Beyond the Initial Conditions
Beyond the Initial Conditions. Now, expand the simulation beyond the 16 hours by copying the formulas down for another 184 hours. Re-run Crystal Ball using the same basic steps as in the previous example. The resulting graph of avg. WIP for the first 200 hours of operation shows a continual growth. The longer the cell is in operation, the greater the amount of WIP that accumulates. Here, the average arrival rate and the average service rate are equal when the capacities of the two work stations are balanced. Hence, the unexpected growth.

SIMULATING UNBALANCED CAPACITY
Now, let’s add capacity to WS2 so that its average production rate is 3.5 units per hour (using a discrete uniform distribution between 2 and 5 units). Using the data from the previous spreadsheet, add the following distribution for Workstation 2: Now, change the formulas in cells D10:D209 to be: = CD.Custom(\$G\$2:\$H\$5) Select six forecast cells, spread evenly across the 200 hours and run 1000 iterations.

The resulting graph of average WIP over time shows a much lower average WIP.
These results suggest that there is no long-term growth in the Average WIP with the steady-state value lying somewhere between 5 and 7 units.

In conclusion, the capacity of the two work stations should not be balanced (equal output rates).
If WIP is to be kept to reasonable levels, then the downstream work station (WS2) should have a somewhat greater capacity. By running the simulation for longer periods of time, the effect of the initial conditions can be overcome, and the true long-term behavior can be discerned. In general, simulation results are useful only when care is taken in the experimental design to eliminate extraneous effects such as starting or ending conditions. Simulations that are too short may give misleading results.

Optimization Under Uncertainty
We can now combine the optimization tools that we’ve discussed with the ability to do Monte Carlo simulation. Let’s demonstrate the use of optimization under uncertainty with OptQuest (available with Crystal Ball Pro) on two very common examples – portfolio allocation and project selection. Suppose that we can choose to invest in one of three stocks – Intel, Microsoft, and Proctor & Gamble, or in a money market account. Let W represent the fraction invested in Money Market X represent the fraction invested in Intel stock Y represent the fraction invested in Microsoft stock Z represent the fraction invested in P&G stock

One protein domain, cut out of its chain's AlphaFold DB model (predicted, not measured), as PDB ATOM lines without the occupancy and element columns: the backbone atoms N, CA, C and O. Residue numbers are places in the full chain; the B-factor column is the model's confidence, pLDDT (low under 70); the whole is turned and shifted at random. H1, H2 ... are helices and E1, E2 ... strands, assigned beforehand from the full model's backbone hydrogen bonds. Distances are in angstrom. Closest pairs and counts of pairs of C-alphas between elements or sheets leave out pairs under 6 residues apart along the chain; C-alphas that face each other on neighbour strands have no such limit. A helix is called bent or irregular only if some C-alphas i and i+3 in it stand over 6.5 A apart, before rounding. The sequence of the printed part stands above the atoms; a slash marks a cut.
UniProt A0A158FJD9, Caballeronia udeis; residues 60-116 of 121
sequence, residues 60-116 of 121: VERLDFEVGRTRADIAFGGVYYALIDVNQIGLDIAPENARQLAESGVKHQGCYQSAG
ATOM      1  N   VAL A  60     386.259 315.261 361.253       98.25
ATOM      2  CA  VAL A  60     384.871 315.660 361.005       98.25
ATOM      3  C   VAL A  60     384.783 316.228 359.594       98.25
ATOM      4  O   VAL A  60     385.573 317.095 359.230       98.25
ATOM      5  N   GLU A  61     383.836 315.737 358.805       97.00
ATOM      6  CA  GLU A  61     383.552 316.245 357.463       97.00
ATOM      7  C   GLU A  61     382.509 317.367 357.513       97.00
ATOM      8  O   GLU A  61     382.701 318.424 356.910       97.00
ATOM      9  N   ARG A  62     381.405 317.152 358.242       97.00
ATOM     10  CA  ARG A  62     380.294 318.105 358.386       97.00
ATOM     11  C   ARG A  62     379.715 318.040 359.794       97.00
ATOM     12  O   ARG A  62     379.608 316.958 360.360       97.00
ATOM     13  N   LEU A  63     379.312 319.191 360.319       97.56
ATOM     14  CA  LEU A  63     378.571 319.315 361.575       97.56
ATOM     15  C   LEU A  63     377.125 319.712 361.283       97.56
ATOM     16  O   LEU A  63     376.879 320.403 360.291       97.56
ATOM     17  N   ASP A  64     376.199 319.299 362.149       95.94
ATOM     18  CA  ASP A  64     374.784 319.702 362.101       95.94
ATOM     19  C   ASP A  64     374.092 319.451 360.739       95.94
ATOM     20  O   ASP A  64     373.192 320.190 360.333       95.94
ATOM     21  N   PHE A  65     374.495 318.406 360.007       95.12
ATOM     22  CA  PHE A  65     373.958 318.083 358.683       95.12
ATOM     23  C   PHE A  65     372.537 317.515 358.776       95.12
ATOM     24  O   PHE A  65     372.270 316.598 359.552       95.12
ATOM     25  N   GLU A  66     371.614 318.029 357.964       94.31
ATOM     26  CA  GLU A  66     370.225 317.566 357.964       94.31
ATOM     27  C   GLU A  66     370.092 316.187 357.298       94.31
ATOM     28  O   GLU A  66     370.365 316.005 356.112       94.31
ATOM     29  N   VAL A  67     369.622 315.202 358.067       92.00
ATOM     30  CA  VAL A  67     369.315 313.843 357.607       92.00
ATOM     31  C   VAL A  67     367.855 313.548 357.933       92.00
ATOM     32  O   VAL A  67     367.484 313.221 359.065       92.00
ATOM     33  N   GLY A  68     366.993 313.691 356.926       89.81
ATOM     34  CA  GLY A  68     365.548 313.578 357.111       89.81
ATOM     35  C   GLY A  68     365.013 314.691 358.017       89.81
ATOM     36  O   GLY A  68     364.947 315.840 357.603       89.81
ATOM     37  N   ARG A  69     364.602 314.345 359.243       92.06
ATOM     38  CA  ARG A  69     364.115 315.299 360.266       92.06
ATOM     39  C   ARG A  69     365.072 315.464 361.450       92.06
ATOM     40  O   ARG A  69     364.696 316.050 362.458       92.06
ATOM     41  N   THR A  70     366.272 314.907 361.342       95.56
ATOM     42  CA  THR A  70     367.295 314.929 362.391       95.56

Historically, based on the last 9 years, the average annualized return has been:
46.6% Intel 62.1% Microsoft 20.8% Procter & Gamble 5.2% Money Market The constraints are: No more than 50% of the portfolio is to be in any one asset. The sum of the decision variables must be 100%. In order to optimize the portfolio, we can either maximize return subject to a constraint to keep the risk at some satisfactory level or minimize risk subject to a constraint to keep the return at some satisfactory level.

In this example, we will be minimizing risk
In this example, we will be minimizing risk. Set up a spreadsheet as shown below. =AVERAGE(C2:C10) =COVAR(\$C\$2:\$C\$10,C2:C10) =COVAR(\$D\$2:\$D\$10,D2:D10) =COVAR(\$E\$2:\$E\$10,E2:E10) =COVAR(\$F\$2:\$F\$10,F2:F10) =SUM(C17:F17) =C17*C11 SUMPRODUCT(MMULT(C17:F17,C13:F16),C17:F17)

Here are the Solver results.
These show that you should invest in 0.51% of Intel, 20.7% of Microsoft, 50% of P&G, and 28.8% of money market accounts. The minimum variance is

Now let’s use Crystal Ball with OptQuest. Perform the following steps:
1. Change cells C11:F11 to numbers rather than formulas. Highlight cells C11:F11 and click on Edit – Copy and then click Edit – Paste Special – Values and click OK. 2. Click on the Define Assumption icon to specify the distribution for cells C11:F11. Specify each as a normal distribution with the following parameters, respectively: Standard Mean Deviation 46.6% .5646 62.1% .3999 20.8% .1334 5.2% .0141

3. Click on the Define Forecast icon and select cell H17 (Portfolio Variance).
4. Click on the Run Preferences icon and change the maximum number of trials to Also, select Latin Hypercube as the sampling method and Use Same Sequence as the random 5. Click on the Define Decision icon and define the decision variables as cells C17:F17 (each as a continuous variable with lower bound of 0% and upper bound of 50%. Select the variable type as continuous.

6. Click on the OptQuest icon to start the program.
7. In OptQuest, select File – New – Yes to optimize all decision variables. Check that the Type Column indicates that these are continuous values and click OK.

8. Define the constraints as follows:
a. Intel% + Microsoft% + P&G% + MM% = 1 b. Intel% <= 0.5 c. Microsoft% <= 0.5 d. P&G% <= 0.5 e. MM% <= 0.5 f *Intel% *Microsoft% *P&G% *MM% >=0.25